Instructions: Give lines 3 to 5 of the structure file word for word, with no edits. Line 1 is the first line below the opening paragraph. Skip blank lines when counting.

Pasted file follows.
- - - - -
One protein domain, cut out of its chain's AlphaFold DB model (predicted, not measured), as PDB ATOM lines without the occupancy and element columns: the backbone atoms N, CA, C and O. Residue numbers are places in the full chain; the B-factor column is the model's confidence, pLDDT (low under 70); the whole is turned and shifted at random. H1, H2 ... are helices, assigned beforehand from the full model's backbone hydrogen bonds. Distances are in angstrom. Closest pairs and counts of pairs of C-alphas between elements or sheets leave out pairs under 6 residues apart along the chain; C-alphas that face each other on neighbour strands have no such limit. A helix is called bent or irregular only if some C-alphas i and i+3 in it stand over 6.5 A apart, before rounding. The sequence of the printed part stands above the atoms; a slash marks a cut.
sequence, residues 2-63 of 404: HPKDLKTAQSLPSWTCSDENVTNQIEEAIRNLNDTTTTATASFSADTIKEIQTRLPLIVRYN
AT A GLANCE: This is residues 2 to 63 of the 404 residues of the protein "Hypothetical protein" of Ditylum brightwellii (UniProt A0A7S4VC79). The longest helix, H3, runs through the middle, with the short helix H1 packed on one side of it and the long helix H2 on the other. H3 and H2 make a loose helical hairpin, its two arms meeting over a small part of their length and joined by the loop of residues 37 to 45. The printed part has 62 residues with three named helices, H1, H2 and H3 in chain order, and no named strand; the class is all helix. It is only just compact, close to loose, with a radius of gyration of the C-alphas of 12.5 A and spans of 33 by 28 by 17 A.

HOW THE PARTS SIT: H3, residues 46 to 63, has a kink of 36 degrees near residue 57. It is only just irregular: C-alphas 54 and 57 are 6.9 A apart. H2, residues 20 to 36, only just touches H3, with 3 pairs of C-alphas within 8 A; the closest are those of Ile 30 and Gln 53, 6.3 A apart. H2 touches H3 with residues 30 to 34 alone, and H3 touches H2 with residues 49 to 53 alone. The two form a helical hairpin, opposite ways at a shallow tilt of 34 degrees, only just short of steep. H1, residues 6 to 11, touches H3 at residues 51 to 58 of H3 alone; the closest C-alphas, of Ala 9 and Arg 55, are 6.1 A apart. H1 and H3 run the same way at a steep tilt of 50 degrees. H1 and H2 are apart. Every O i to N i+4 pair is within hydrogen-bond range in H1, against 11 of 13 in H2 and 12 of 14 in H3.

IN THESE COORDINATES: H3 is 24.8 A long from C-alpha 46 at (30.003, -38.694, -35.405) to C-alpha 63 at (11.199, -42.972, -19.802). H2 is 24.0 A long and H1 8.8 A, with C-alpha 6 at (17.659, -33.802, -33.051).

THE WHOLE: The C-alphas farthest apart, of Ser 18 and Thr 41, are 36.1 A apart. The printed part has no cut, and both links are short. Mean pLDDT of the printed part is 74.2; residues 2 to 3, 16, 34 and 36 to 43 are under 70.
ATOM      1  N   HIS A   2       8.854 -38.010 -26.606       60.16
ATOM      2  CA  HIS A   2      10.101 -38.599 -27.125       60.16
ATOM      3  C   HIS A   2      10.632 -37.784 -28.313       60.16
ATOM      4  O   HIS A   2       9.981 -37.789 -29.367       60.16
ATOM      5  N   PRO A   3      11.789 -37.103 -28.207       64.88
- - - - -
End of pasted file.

HOW THE PARTS SIT: H3, residues 46 to 63, has a kink of 36 degrees near residue 57. It is only just irregular: C-alphas 54 and 57 are 6.9 A apart. H2, residues 20 to 36, only just touches H3, with 3 pairs of C-alphas within 8 A; the closest are those of Ile 30 and Gln 53, 6.3 A apart. H2 touches H3 with residues 30 to 34 alone, and H3 touches H2 with residues 49 to 53 alone. The two form a helical hairpin, opposite ways at a shallow tilt of 34 degrees, only just short of steep. H1, residues 6 to 11, touches H3 at residues 51 to 58 of H3 alone; the closest C-alphas, of Ala 9 and Arg 55, are 6.1 A apart. H1 and H3 run the same way at a steep tilt of 50 degrees. H1 and H2 are apart. Every O i to N i+4 pair is within hydrogen-bond range in H1, against 11 of 13 in H2 and 12 of 14 in H3.

IN THESE COORDINATES: H3 is 24.8 A long from C-alpha 46 at (30.003, -38.694, -35.405) to C-alpha 63 at (11.199, -42.972, -19.802). H2 is 24.0 A long and H1 8.8 A, with C-alpha 6 at (17.659, -33.802, -33.051).

THE WHOLE: The C-alphas farthest apart, of Ser 18 and Thr 41, are 36.1 A apart. The printed part has no cut, and both links are short. Mean pLDDT of the printed part is 74.2; residues 2 to 3, 16, 34 and 36 to 43 are under 70.